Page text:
ADF Today, 16 October 2010


16 October 2010
::ADF-VII produces African agreement on climate change
::Science could hold key to climate change solutions - experts
::Official says climate change causing migrations
::Africa prepares for Mexico climate talks
ADF-VII produces African agreement on climate change

By Ochieng’ Ogodo

The Seventh African Development Forum (ADF-VII) ended on Friday with unanymous agreement that climate change was a reality in Africa, and that the continent should urgently find solutions to global warming.
“Climate change is here with us and we must deal with it positively. We have been able to address important issues during this forum,” Jennifer Kargbo, deputy executive secretary, United Nations Economic Commission for Africa, told a closing press conference.
She said the forum, from October 10 to 15, had focused on the need for Africa to put together measures to address climate change, and some important suggestions had been made.
She said the forum had noted that global warming presented both challenges and opportunities for Africa, and that these should all be looked at.
In Africa, climate change has mainly manifested itself in frequent droughts and flooding which have wrecked havoc on the agriculture sector, the source of livelihoods for the majority of the continent's people.
But experts at the ADF-VII said there could be a silver lining in global warming, and this should be explored in every way possible.
“In our midst there are challenges and opportunities and we must look at them with balance,” Kargbo said.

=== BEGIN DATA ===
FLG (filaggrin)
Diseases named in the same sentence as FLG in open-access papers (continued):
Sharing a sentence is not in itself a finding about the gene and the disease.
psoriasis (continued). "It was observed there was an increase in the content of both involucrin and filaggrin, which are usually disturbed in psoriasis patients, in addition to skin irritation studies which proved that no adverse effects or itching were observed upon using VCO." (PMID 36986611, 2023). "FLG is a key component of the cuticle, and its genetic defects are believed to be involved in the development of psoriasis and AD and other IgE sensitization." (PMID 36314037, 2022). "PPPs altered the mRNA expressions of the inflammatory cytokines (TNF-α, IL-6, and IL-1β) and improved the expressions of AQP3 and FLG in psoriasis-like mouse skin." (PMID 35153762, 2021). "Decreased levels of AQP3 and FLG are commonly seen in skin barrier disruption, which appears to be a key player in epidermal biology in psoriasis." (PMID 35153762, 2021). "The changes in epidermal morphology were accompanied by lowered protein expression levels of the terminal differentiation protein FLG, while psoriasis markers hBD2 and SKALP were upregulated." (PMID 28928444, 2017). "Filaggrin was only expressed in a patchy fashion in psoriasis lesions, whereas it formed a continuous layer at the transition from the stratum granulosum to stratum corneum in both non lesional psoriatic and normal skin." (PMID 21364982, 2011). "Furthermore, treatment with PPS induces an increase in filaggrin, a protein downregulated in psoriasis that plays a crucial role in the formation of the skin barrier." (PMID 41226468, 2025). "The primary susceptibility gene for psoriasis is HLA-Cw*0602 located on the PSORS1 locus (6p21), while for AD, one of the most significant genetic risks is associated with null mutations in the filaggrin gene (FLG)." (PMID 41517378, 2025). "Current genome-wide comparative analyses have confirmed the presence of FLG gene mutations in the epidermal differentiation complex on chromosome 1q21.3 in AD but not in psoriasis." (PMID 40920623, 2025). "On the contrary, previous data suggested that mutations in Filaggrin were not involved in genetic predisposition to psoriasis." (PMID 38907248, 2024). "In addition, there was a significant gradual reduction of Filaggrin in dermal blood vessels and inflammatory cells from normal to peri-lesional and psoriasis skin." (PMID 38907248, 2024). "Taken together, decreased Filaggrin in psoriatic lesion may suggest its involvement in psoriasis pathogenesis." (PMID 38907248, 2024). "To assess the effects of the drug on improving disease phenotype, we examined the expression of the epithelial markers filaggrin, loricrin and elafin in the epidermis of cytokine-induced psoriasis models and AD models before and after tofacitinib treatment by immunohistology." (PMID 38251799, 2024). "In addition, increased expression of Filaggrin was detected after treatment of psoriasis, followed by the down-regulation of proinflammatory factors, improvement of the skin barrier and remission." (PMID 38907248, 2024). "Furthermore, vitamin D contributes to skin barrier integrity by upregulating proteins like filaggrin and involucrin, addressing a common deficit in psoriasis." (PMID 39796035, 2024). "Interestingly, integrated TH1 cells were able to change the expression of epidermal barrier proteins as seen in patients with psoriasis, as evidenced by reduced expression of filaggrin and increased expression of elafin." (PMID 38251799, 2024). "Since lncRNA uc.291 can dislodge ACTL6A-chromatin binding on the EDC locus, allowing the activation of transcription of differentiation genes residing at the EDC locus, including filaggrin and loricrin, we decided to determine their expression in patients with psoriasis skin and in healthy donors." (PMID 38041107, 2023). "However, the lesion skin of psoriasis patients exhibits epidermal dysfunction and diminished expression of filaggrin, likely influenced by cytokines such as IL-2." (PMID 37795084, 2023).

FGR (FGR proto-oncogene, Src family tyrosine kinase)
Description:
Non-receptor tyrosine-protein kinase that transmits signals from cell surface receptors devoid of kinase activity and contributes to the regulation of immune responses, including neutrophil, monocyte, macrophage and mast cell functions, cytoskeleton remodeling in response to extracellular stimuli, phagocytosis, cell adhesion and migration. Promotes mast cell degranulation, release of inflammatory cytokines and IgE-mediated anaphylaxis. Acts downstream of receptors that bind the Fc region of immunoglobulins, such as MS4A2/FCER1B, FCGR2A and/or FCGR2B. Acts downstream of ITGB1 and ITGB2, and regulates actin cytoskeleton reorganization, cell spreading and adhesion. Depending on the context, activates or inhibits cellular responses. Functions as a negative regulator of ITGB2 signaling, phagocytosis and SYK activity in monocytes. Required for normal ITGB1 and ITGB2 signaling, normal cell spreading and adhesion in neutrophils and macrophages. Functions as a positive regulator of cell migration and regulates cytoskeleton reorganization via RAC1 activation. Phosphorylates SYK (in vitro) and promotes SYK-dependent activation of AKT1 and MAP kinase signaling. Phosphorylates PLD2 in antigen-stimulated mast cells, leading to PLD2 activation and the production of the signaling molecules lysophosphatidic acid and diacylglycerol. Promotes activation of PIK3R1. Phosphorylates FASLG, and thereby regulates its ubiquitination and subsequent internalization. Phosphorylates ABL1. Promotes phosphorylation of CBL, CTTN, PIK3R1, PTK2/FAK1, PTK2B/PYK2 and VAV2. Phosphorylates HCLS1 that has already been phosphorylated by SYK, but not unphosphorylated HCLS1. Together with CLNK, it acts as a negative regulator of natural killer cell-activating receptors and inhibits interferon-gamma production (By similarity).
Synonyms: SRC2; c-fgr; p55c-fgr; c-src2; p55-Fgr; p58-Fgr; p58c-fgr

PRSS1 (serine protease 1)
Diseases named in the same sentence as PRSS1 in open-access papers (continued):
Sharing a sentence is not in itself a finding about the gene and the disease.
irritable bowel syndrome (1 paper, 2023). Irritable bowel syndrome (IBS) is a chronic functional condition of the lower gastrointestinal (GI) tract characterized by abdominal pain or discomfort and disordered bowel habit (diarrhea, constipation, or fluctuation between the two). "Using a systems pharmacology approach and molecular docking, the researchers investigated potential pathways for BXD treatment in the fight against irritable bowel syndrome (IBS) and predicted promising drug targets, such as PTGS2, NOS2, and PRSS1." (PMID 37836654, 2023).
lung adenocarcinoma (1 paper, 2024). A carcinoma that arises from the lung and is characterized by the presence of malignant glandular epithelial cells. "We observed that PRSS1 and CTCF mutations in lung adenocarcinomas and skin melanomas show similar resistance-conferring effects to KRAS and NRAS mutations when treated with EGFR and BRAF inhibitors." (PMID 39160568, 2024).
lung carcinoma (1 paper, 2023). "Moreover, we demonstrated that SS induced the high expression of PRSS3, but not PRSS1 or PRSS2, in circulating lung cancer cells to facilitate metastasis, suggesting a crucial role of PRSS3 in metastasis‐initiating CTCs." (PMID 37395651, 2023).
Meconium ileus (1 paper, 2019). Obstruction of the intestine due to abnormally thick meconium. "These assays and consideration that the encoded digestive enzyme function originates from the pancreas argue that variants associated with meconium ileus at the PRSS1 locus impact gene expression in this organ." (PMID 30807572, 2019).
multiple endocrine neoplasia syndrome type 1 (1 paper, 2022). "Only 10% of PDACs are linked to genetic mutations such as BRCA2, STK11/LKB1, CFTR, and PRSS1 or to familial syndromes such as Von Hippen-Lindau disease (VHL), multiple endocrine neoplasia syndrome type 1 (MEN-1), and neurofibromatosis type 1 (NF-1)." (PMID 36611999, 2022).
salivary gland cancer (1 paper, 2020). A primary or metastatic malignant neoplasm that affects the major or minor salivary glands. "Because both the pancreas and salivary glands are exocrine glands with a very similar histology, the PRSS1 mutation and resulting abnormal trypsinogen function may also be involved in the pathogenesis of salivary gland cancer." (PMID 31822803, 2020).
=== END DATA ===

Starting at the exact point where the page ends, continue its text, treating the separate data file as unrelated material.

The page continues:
She said the Forum had come up with a consensus document that will guide the continent in dealing with climate change on its own, and in conjunction with the partners.
“There has been lot of networking, people exchanging views and ideas. It has opened up the subject of climate change to wider publics. It has mostly been in the political corridors in the past,” she said.
Tumusiime Rhoda Peace, African Union commissioner for Rural Economy and Agriculture said the large turn up at the forum showed how seriously Africa was now taking climate change, and this would help harmonise positions and find solutions.
“The media should inform the publics on the issues of climate change and what African leaders are doing to deal with it,” she noted, adding: “It is a challenge for us but we have to move on. We are not giving up.”
According to Peace, Africa was facing many climate change-related challenges, including food insecurity, water stress and the rising cost of food imports.
“We will go to Cancun and look at matters that affect Africa. Africa first, the rest later,” she said, referring to the global climate summit due in Mexico in December.
She urged African leaders to take a leadership position in the ongoing global climate change negotiations.
Ally Abou Sabaa, director Agriculture and Agro-Industry Department at the African Development Bank, said many other issues outside agriculture - which normally dominates climate change discussions - were discussed at the forum, including energy and private sector participation in finding and financing solutions to global warming.
He said there was keen interest by delegates in the new issues related to climate change, noting Africa had come of age on climate change negotiations in the global arena.
“Africans are now much prepared than ten years ago. They will go there (Mexico) and make a case and see the outcome,” he said.

Science could hold key to climate change solutions - experts

By Brenda Zulu
In the face of uncertain funding for climate change adaptation and mitigation for Africa, the continent should consider cheaper science-based alternative solutions to global warming, a senior university researcher said on Friday.
Addressing a science and technology thematic cluster at the Seventh African Development Forum (ADF-VII), Prof. Sospeter Muhongo of the geology department at the University of Dar es Salaam in Tanzania, said there was need for investment in frontier sciences such as space technologies, information communication technologies, nuclear science and bio-technology to find answers to climate change.
But Muhongo said this required massive investment in human capital first to develop the scientific capacity.